I’m teaching it at the moment. And, inspired by Pierre Bayard’s How to Talk About Books You Haven’t Read, I’ve been encouraging my students to read the cultural context surrounding the book in addition to the words on the page. Today, we conducted a very unscientific survey. Of the 26 people my students spoke with…
- 12 had never heard of either the movie or the book;
- 14 had heard of the movie;
- 11 had seen it (most of them remembered it as having been “good,” though one person said it had been boring);
- 1 could identify the film’s director;
- 5 could name an actor who’d been in it (though they all named the same one—this one, in fact);
- 4 knew that the film had been based on a book;
- 2 had read that book;
- none could identify the book’s author.
The result I find most interesting is the fact that only one person could identify the film’s director, who is in fact one of the most famous living American directors (and whose name is always a big part of the advertising for his films). I would have thought that fact more generally known, but these (admittedly small) results indicate the contrary. (I suspect that number would have been higher eight years ago, when the film came out.) I was also surprised that fewer than half the people who said they’d seen the film could name even one actor who’d appeared in it.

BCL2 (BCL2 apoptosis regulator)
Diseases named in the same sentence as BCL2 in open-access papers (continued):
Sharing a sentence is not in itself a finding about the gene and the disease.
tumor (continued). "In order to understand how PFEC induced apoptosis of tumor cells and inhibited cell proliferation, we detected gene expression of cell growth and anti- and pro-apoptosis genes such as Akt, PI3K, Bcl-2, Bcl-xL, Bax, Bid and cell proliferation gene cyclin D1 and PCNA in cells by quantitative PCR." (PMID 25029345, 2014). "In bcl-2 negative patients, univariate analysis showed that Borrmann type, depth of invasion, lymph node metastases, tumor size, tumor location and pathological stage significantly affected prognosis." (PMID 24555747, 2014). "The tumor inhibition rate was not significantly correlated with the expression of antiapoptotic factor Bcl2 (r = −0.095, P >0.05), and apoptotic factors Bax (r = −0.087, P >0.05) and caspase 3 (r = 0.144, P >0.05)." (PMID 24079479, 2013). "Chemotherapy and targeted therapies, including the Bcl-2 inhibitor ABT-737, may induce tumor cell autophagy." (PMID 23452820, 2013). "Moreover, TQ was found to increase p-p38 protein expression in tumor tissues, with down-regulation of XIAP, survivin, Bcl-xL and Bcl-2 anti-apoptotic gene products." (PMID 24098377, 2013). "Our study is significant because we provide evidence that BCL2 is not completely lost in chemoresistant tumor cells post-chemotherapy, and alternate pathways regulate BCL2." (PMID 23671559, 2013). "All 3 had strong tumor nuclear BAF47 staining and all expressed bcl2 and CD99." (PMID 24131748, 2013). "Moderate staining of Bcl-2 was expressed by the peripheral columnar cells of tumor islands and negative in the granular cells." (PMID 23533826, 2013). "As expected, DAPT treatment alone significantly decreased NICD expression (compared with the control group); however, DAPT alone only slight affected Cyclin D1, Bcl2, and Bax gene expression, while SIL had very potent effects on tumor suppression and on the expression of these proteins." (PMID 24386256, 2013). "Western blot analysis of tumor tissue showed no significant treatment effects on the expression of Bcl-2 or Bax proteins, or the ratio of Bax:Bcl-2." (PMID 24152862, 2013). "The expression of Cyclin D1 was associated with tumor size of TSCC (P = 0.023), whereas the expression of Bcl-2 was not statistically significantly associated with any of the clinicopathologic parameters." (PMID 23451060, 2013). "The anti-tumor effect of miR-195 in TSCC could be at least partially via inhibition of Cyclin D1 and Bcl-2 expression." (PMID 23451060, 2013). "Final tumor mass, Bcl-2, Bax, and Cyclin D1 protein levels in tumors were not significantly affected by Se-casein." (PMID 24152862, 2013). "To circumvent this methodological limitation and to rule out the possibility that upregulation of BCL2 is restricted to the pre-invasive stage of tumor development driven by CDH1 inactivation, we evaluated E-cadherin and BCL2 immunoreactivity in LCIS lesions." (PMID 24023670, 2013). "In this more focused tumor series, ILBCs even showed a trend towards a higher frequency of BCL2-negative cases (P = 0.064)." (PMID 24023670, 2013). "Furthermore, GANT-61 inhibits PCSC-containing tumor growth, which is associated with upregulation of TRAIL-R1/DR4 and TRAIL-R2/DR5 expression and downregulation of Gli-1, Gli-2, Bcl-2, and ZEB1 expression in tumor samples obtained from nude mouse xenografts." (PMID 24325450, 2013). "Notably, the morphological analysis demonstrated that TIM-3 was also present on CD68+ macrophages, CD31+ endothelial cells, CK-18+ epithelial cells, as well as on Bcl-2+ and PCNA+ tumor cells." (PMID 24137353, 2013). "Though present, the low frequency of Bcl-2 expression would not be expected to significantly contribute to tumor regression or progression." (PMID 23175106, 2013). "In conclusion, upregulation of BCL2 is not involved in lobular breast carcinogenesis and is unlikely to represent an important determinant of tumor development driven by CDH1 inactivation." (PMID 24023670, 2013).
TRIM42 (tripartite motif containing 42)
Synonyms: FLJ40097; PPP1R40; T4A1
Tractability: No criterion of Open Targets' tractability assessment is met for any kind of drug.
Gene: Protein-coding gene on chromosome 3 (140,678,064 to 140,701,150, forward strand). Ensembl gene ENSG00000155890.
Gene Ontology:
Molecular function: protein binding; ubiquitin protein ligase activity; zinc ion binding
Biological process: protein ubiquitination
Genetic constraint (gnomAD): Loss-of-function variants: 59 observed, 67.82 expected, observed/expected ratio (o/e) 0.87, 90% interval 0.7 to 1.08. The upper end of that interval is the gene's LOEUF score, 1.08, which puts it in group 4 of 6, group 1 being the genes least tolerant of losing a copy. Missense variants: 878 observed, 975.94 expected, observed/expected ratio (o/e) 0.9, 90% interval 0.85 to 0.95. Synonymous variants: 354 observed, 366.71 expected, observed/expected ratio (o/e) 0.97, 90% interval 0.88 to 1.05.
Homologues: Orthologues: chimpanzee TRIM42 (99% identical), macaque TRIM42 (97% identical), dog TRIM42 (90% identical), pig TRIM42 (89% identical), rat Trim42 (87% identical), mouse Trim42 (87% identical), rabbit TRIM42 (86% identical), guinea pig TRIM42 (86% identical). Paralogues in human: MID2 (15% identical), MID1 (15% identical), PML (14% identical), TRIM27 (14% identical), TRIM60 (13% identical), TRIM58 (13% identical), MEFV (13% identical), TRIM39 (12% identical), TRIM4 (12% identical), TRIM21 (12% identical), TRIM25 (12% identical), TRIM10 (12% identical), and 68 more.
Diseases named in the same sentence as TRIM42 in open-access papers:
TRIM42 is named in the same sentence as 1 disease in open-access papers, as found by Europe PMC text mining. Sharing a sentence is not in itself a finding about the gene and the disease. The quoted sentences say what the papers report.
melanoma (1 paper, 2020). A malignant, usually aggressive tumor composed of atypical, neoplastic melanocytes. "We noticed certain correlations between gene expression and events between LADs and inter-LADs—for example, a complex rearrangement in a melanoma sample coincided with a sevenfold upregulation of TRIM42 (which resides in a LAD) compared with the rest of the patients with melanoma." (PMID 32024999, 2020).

As for myself: I heard of the movie before I heard of the book, and couldn’t name the book’s author until I bought a copy a few weeks ago. (I still haven’t seen the film yet; we’re watching it next week.)
12 thoughts on “Do You Know Who Wrote Big Fish?”
Pierre Bayard might not agree.
I haven’t watched it in a long time and never read the book, but one thing on which all of my siblings and I agree: the film is the true story of our family. I know. That tells you more about my family than anyone ought to know, but there it is.
Once I saw that the main characters’ surname was “Bloom,” I knew it was about your family, Kathie. KMRIA!
I emailed Daniel Wallace for a signed copy of Big Fish and he was super nice and gracious. I also loved this from his blog: http://www.danielwallace.org/blog/2009/03/now-at-sams-club.html
He does seem like a very nice guy. We’ve been looking at his website.
Daniel Wallace is awesome. And the book is better than the movie.
I want to read the book. I hope there are daffodils in it.
I just finished reading it. I could dash your hopes, Molly, but I won’t, because I like you. But you can look forward to something of a plant theme. We watch the movie on Tuesday and Wednesday. I will report back!
I read the book years before there was a movie, and loved it. I think I was maybe seventeen? Sixteen? Anyway, it’s good, so is Ray in Reverse.
It’s been a few years since I read the book or saw the movie, but I remember both being spectacular. A great, outside-the-usual selection to think about side-by-side.